Last week GOV.UK finally launched. Its pages are simple, the content and navigation is incredibly clear. It’s a huge step forward. And yet this is the easy bit. Alan Mathers has a fascinating blog post about GDS’s predecessor, the differences (or not) between the two, and asks questions about the future. You should read it. Because the next part of the journey is going to be very different.
As Mike Bracken says in his launch post:
We will migrate major departments onto the platform in the following months, with hundreds of agencies to follow over the next 18 months. More platform services will follow: Metrics, Identity and more APIs are already in development. And our upcoming Government Digital Strategy will address the urgent need to redesign our mainstream transactions.
GOV.UK is only a small part of the government digital infrastructure which has to embrace the new world of smaller, faster, cheaper, more user-centred, less Big Consultancy technology builds.
For this first part of the journey they’ve had some really exceptional people in the team. These are people who wanted to change the world through technology for citizens, and are passionate about that technology. And some of them are already out spreading the word through other departments.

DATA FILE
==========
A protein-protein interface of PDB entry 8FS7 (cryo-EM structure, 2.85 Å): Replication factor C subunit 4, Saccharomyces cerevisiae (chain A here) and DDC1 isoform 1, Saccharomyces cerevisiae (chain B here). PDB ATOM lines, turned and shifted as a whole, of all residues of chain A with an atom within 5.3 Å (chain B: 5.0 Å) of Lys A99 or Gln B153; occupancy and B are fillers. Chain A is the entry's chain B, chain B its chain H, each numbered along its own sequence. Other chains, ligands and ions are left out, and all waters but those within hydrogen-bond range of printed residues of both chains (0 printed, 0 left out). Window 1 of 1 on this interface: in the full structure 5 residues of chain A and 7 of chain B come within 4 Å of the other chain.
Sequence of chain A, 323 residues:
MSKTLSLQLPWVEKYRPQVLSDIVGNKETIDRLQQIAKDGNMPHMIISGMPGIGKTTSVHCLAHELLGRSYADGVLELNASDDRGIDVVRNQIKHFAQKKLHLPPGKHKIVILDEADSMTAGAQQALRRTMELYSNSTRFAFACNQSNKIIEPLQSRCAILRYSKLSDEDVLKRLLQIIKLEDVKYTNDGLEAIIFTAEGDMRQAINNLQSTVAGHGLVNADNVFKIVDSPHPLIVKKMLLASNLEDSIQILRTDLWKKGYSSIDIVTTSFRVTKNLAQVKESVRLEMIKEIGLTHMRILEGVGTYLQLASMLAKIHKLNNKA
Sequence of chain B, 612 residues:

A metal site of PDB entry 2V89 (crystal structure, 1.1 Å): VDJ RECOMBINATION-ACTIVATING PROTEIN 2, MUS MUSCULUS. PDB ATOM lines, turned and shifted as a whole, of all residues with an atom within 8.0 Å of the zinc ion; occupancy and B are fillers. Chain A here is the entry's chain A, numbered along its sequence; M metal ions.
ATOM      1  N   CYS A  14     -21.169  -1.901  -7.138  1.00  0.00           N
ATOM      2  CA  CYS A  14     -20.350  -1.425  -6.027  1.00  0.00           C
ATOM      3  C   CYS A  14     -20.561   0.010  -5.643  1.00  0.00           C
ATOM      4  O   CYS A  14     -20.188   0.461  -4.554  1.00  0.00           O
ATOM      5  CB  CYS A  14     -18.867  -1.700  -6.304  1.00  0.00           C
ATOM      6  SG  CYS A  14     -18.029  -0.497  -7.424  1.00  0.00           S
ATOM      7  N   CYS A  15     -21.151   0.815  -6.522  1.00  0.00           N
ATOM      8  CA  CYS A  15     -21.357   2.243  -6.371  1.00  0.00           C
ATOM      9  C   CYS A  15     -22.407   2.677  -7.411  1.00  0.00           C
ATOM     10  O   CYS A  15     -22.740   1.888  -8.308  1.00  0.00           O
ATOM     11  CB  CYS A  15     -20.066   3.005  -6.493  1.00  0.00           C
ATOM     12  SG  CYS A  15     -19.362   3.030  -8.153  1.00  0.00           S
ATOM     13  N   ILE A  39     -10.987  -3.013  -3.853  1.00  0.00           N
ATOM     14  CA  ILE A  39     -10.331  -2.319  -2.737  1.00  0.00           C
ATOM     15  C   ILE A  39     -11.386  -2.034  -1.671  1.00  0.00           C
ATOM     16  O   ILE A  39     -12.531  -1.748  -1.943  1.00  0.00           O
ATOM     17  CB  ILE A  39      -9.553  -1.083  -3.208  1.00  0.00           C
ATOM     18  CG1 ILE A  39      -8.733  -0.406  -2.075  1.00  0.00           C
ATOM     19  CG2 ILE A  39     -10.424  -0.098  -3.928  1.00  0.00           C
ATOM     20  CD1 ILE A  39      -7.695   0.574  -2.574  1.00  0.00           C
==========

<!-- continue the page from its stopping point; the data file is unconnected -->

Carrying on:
Now the next part is more difficult. It takes place deeper in government, where the passionate technologists are yet to reach in large numbers. It is where the processes and IT systems — and people — have been stable for longest, and where there are more entrenched incumbents. It is further from Martha Lane-Fox’s driving memo and the cachet that comes with working to that brief.
This next stage requires a different approach and different skills. It requires (some) different people. It certainly requires more change, and more people to change. This is very, very difficult. And it is recognised, too. Francis Maude writes that “much remains to be done if we are to achieve the fundamental digital transformation that is required across government”.
So let’s cheer those who have built GOV.UK, for they have done something important and valuable for the UK and public service. And let’s cheer again for those who are coming next, to take on the bigger challenges of changes that are wider and deeper.